For Loops Lab

September 1997 - Fell


In this laboratory you will produce three simple animations that we call scenes. You will start with a partially completed program but most of the top-level work is left to you. First, a black ball will roll around a square track leaving a black trace along its path. In the second scene, yellow spots will appear along the black trace. In the third scene, your code will guide a ball through a square track of randomly generated width. The balls color and the trace it leaves behind will change as it moves.

Primary Goals

Some Other New Things

Software Tools

In this laboratory you will use a shell that contains some new software tools:
#include "Random.h"				// random longs and doubles
#include "Delay.h"				// delay & pause tools


Start by running the application program LoopsLabSolution. Your final program should look pretty much like this. Note the three scenes as described in the overview.
Run the program again and observe how the last scene changes.

Now do the coding:

We always start with this:
(0) Copy the credits from one of your other programs

Scene 1: Roll a ball around the track

The center of the ball is (x, y). The variable y is set to 35, half-way between the outer track and the inner track. You are given the first loop that sends the ball across the top part of the track.
	for (x = 35; x < 365; x++){
		PaintCircle(x, y, radius);
		Delay(1);	// waits one sixtieth of a second
					// this function is in Delay.h
We create the illusion of motion by drawing the ball in different positions. If the drawing happens to slowly or too quickly, the illusion is spoiled.

Comment out the statement Delay(1); and see what happens.

Now write the code to move the ball around the rest of the track. Change x when it is moving horizontally, Change y when it is moving vertically.

Note that after the first loop x has the right value for the second loop.

(1) Move the ball down the right side

(2) Move the ball back across the bottom

(3) Move the ball up the left side

Scene 2: Spots

(4) Make the drawing color yellow

Use the statement:

SetForeColor(red, green, blue);
where 0 <= red, green, blue <= 255. When working with light, yellow is an even mix of red and green.

Make spots around the track


 // Copy the loops from FixedTrack() 
 // then change the iteration-statement in each loop 
 // to make the centers of the balls 30 pixels apart.
(6) // Play the System Beep sound

The statement SysBeep(1); will play whatever system beep is currently set. The number 1 is leftover from the days when the system beep was a constant note and you had to tell how many ticks to hold it for. Now, the value doesn't matter but there must be a number there.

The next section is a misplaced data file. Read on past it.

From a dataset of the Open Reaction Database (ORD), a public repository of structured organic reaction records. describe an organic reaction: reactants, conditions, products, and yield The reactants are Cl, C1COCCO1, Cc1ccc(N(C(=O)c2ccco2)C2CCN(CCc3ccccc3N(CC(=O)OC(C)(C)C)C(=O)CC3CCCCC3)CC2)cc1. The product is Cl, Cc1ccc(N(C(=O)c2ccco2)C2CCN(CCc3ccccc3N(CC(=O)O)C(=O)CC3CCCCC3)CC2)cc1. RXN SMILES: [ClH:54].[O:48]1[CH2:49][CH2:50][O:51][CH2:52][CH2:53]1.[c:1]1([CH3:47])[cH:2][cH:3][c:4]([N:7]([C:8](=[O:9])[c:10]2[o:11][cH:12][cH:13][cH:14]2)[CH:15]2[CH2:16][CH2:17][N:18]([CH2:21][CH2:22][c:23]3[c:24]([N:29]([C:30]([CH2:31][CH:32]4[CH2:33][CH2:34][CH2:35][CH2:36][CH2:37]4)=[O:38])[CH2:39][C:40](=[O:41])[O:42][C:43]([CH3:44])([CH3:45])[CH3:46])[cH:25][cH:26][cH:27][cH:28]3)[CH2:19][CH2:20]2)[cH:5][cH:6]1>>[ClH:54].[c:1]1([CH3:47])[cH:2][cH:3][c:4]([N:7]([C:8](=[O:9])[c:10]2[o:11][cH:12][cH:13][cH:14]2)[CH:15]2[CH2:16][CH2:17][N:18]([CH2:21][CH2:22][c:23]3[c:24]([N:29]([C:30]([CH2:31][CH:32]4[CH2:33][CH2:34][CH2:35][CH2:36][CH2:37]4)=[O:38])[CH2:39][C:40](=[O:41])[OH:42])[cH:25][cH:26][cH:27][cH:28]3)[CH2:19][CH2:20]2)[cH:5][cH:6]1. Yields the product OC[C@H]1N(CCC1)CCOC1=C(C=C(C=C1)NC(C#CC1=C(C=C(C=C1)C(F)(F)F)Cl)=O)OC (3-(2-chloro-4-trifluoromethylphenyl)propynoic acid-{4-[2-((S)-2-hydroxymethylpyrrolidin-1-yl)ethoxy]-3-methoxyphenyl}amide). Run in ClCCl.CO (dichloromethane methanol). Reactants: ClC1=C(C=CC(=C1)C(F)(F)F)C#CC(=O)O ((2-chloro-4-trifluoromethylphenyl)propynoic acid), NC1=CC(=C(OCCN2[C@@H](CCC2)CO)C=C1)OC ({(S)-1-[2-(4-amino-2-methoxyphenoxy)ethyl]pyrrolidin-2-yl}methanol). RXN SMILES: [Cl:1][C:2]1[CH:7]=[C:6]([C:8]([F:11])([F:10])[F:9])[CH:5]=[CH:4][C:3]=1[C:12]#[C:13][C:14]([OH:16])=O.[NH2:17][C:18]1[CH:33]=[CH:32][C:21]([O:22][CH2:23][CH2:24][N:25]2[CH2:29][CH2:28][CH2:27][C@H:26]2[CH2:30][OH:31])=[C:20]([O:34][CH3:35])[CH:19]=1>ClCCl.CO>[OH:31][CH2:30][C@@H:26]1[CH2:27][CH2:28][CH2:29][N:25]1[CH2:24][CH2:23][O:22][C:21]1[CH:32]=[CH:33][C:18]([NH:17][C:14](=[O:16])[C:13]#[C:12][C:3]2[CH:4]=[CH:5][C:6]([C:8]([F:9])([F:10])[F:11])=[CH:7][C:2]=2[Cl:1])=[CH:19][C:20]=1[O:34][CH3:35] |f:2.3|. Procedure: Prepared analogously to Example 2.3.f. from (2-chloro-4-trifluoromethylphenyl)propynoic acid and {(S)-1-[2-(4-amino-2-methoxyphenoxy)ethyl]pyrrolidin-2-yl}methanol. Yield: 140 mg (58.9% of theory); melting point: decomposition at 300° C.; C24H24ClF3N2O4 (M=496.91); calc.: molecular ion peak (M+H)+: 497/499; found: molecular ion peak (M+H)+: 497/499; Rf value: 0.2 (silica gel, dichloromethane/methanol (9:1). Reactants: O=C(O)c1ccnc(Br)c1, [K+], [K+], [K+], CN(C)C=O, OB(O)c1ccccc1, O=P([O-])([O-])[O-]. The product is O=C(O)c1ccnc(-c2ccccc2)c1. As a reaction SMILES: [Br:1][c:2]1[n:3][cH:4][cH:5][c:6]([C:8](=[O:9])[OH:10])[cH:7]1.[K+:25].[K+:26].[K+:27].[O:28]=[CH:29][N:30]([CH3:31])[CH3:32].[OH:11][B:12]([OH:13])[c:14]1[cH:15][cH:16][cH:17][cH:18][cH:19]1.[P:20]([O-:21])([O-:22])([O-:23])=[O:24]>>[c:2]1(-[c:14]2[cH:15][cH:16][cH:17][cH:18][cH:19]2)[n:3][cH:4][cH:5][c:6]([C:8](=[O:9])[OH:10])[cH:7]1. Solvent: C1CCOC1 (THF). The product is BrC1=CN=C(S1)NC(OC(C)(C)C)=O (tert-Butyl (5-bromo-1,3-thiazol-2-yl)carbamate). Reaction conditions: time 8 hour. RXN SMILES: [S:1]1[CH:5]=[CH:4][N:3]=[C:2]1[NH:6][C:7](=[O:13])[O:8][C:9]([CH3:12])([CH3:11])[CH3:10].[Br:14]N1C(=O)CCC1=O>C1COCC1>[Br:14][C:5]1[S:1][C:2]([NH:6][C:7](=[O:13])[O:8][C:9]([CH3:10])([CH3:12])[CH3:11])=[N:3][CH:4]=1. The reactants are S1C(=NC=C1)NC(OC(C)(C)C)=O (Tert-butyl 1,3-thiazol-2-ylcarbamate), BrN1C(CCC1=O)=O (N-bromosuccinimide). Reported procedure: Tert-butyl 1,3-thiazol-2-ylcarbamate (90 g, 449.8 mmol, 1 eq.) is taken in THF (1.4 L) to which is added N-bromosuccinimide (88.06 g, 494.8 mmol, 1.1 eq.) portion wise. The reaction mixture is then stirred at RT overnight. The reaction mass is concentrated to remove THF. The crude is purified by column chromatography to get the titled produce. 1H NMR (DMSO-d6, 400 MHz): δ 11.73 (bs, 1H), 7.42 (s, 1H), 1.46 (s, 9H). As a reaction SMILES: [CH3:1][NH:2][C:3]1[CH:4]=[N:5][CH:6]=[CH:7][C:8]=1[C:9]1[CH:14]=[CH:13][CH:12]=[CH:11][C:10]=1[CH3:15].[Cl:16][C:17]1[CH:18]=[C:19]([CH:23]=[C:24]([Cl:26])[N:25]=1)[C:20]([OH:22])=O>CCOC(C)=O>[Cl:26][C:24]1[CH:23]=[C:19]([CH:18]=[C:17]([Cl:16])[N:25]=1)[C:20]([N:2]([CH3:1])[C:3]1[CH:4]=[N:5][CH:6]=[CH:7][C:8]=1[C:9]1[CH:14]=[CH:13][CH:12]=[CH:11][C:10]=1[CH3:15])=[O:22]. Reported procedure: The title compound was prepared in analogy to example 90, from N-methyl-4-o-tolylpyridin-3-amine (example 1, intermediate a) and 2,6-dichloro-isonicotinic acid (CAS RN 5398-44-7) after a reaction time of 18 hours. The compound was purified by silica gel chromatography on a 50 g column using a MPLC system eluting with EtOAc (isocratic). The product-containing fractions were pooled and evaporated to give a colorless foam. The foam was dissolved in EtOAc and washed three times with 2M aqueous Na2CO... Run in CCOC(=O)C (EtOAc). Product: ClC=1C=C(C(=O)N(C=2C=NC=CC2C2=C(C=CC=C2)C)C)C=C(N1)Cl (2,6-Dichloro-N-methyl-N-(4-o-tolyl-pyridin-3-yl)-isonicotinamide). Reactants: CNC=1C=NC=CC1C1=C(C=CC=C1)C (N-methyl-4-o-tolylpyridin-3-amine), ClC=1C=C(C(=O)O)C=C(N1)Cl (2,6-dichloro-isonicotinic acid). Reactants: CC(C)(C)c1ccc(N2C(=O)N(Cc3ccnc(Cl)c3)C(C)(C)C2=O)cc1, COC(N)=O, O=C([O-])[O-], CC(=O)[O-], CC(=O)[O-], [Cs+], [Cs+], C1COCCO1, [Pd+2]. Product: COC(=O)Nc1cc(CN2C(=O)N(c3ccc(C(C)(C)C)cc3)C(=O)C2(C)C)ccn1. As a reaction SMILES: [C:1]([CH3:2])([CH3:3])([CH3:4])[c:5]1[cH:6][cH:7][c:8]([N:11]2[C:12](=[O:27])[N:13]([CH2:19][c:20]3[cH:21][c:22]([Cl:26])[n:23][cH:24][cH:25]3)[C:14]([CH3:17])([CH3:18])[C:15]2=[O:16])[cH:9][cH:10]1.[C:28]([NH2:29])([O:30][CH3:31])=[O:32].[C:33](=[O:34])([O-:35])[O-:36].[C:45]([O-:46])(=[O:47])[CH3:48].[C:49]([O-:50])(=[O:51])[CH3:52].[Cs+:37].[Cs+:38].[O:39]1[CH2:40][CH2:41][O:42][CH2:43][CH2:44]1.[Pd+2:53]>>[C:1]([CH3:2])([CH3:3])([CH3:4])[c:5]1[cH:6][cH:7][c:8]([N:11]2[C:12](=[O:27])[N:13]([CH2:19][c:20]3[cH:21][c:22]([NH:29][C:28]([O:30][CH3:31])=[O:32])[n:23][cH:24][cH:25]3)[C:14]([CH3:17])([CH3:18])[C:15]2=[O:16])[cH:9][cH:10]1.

(7) // Set the drawing color back to black

Scene 3: Random Track

This is where you have the most work to do on your own. The margin and radius of the ball are generated at random within reasonable bounds. You must now write initial-statements and conditions that depend on these variable values.

The margin and the radius are set for you.

The function RandomLong(long a, long b); is defined in Random.h. Every time it is called it returns a long (integer) between a and b.

(8) Add the inner square to finish the track
Make sure that there are width pixels between the inner and outer tracks.

Roll a ball around the track

(9) // Declare x and y and set y to the middle height of the top part of the track. Express y in terms of margin and radius.

(10) // Write 4 for loops that will roll the ball around the track leaving a black trace. Your initial-statement and condition must depend on "margin" and "radius" Where x starts and ends depends on margin and radius.

(11)// In each loop, add a statement before the PaintCircle statement that will make the drawing color depend on x and y. Remember that each of the red, green, and blue values should be between 0 and 255.

x + y is a simple function that depends on x and y but it must be scaled (multiplied or divided by a constant) to give values that are between 0 and 255.

You don't have to use the same color scheme as in the LoopsLabSolution but make it change as smoothly as possible. How smooth it can change depends on the color available on your machine, i.e. how much VRAM your machine has and how much it is set to use.

Last Updated: September 28, 1997 1:17 pm by
Harriet Fell
College of Computer Science, Northeastern University
360 Huntington Avenue #161CN,
Boston, MA 02115
Phone: (617) 373-2198 / Fax: (617) 373-5121
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